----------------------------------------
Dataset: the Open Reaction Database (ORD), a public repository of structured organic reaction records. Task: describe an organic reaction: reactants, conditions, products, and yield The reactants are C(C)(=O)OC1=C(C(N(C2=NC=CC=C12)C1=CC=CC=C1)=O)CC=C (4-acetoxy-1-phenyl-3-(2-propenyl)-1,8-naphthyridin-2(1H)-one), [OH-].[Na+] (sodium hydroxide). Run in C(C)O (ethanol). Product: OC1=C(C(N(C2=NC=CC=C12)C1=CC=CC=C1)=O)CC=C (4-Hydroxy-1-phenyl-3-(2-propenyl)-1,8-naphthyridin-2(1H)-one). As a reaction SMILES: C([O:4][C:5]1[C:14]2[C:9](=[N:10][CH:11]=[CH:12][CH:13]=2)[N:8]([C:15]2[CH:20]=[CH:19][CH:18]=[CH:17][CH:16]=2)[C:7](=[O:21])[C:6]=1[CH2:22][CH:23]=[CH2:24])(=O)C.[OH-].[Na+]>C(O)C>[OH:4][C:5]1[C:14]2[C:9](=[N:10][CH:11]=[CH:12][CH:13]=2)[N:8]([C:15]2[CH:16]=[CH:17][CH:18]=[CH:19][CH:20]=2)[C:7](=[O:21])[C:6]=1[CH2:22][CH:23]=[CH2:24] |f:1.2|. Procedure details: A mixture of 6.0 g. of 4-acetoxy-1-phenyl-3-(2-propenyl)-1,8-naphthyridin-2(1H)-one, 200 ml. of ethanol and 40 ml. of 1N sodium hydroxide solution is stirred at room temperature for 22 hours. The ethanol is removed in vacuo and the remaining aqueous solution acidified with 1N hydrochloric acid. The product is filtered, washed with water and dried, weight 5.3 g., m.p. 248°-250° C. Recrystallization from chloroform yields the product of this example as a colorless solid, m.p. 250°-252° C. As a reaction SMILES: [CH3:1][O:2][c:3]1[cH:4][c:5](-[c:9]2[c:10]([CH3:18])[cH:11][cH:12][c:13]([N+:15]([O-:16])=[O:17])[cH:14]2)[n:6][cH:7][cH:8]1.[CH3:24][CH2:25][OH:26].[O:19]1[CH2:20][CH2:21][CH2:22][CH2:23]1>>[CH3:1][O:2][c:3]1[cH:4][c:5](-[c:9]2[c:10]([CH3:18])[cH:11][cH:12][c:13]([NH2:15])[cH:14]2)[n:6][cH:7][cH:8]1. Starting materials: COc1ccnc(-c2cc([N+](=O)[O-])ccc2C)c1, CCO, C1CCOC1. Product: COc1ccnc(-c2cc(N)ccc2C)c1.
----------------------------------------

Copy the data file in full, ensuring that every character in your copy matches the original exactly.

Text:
Dataset: the Open Reaction Database (ORD), a public repository of structured organic reaction records. Task: describe an organic reaction: reactants, conditions, products, and yield The reactants are C(C)(=O)OC1=C(C(N(C2=NC=CC=C12)C1=CC=CC=C1)=O)CC=C (4-acetoxy-1-phenyl-3-(2-propenyl)-1,8-naphthyridin-2(1H)-one), [OH-].[Na+] (sodium hydroxide). Run in C(C)O (ethanol). Product: OC1=C(C(N(C2=NC=CC=C12)C1=CC=CC=C1)=O)CC=C (4-Hydroxy-1-phenyl-3-(2-propenyl)-1,8-naphthyridin-2(1H)-one). As a reaction SMILES: C([O:4][C:5]1[C:14]2[C:9](=[N:10][CH:11]=[CH:12][CH:13]=2)[N:8]([C:15]2[CH:20]=[CH:19][CH:18]=[CH:17][CH:16]=2)[C:7](=[O:21])[C:6]=1[CH2:22][CH:23]=[CH2:24])(=O)C.[OH-].[Na+]>C(O)C>[OH:4][C:5]1[C:14]2[C:9](=[N:10][CH:11]=[CH:12][CH:13]=2)[N:8]([C:15]2[CH:16]=[CH:17][CH:18]=[CH:19][CH:20]=2)[C:7](=[O:21])[C:6]=1[CH2:22][CH:23]=[CH2:24] |f:1.2|. Procedure details: A mixture of 6.0 g. of 4-acetoxy-1-phenyl-3-(2-propenyl)-1,8-naphthyridin-2(1H)-one, 200 ml. of ethanol and 40 ml. of 1N sodium hydroxide solution is stirred at room temperature for 22 hours. The ethanol is removed in vacuo and the remaining aqueous solution acidified with 1N hydrochloric acid. The product is filtered, washed with water and dried, weight 5.3 g., m.p. 248°-250° C. Recrystallization from chloroform yields the product of this example as a colorless solid, m.p. 250°-252° C. As a reaction SMILES: [CH3:1][O:2][c:3]1[cH:4][c:5](-[c:9]2[c:10]([CH3:18])[cH:11][cH:12][c:13]([N+:15]([O-:16])=[O:17])[cH:14]2)[n:6][cH:7][cH:8]1.[CH3:24][CH2:25][OH:26].[O:19]1[CH2:20][CH2:21][CH2:22][CH2:23]1>>[CH3:1][O:2][c:3]1[cH:4][c:5](-[c:9]2[c:10]([CH3:18])[cH:11][cH:12][c:13]([NH2:15])[cH:14]2)[n:6][cH:7][cH:8]1. Starting materials: COc1ccnc(-c2cc([N+](=O)[O-])ccc2C)c1, CCO, C1CCOC1. Product: COc1ccnc(-c2cc(N)ccc2C)c1.